Why don’t more Indians do better in school? The battle between U.S. schooling & American Indian/Alaska native education

Research output: Contribution to journalArticle

Abstract

American Indian/Alaska Native education – the training for life of children, adolescents, and adults – has been locked in battle for centuries with colonial schooling, which continues to the present day. Settler societies have used schools to “civilize” Indigenous peoples and to train Native peoples in subservience while dispossessing them of land. Schools are the battlegrounds of American Indian education in which epistemologies, ontologies, axiologies, pedagogies, and curricula clash. In the last century, Native nations, communities, parents, and students have fought tenaciously to maintain heritage languages and cultures – their ways of being in the world – through Indigenous education and have demanded radical changes in schools. Contemporary models of how educators are braiding together Indigenous education and Indigenous schooling to better serve Native peoples provide dynamic, productive possibilities for the future.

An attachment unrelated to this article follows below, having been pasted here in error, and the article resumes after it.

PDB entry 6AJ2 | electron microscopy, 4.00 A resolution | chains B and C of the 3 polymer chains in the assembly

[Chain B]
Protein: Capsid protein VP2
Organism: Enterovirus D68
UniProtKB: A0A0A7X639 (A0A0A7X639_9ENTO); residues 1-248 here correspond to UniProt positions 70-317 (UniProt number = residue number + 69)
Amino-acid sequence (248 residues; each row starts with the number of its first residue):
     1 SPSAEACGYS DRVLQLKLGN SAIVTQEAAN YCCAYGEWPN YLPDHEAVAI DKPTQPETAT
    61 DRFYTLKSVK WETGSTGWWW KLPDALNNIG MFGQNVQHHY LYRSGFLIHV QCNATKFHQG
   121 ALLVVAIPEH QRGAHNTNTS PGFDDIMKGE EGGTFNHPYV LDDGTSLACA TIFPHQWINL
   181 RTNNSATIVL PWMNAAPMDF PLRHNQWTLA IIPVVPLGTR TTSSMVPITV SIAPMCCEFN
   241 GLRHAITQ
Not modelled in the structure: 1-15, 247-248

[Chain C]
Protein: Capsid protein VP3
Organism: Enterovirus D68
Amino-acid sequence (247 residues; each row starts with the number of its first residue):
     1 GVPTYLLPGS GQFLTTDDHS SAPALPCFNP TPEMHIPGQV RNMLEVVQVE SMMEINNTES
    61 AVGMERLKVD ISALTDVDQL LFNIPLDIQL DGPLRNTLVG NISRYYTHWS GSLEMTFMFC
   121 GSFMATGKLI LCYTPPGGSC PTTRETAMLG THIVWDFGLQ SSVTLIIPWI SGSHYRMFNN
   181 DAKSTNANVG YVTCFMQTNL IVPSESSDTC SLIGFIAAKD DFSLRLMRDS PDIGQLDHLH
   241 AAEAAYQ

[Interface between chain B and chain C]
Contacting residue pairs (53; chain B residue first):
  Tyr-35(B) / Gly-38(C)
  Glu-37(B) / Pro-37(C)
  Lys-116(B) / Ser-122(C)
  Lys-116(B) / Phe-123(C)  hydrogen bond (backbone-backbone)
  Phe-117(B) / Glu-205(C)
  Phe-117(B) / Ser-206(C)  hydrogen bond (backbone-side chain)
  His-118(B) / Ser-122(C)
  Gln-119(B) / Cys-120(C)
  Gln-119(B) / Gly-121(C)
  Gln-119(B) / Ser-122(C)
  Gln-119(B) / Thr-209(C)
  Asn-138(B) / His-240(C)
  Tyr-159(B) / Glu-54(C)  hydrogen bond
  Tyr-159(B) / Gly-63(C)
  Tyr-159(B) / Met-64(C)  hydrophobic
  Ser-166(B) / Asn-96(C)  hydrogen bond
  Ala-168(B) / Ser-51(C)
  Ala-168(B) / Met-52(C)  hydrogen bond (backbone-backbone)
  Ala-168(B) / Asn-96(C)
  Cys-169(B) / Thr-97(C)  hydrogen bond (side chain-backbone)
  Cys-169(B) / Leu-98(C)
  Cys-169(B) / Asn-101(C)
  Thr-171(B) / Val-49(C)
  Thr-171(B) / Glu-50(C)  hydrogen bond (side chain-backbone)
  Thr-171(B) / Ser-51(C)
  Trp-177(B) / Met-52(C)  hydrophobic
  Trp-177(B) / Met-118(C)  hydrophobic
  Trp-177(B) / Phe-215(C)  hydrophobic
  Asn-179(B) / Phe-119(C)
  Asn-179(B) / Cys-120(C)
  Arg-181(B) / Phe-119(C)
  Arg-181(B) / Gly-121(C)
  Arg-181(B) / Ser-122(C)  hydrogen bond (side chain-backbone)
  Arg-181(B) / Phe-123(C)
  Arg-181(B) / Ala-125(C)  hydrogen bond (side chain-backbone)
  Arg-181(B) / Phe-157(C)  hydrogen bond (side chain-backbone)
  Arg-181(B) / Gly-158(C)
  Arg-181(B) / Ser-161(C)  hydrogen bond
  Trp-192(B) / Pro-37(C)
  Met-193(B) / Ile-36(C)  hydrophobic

Original languageEnglish (US)
Pages (from-to)82-94
Number of pages13
JournalDaedalus
Volume147
Issue number2
DOIs
StatePublished - Mar 1 2018

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American Indian
school
education
epistemology
ontology
parents
educator
adolescent
curriculum
Education
American Indians
Schooling
present
language
society
community
student
Native People

ASJC Scopus subject areas

  • Arts and Humanities (miscellaneous)
  • Social Sciences (miscellaneous)
  • Political Science and International Relations
  • History and Philosophy of Science

Cite this

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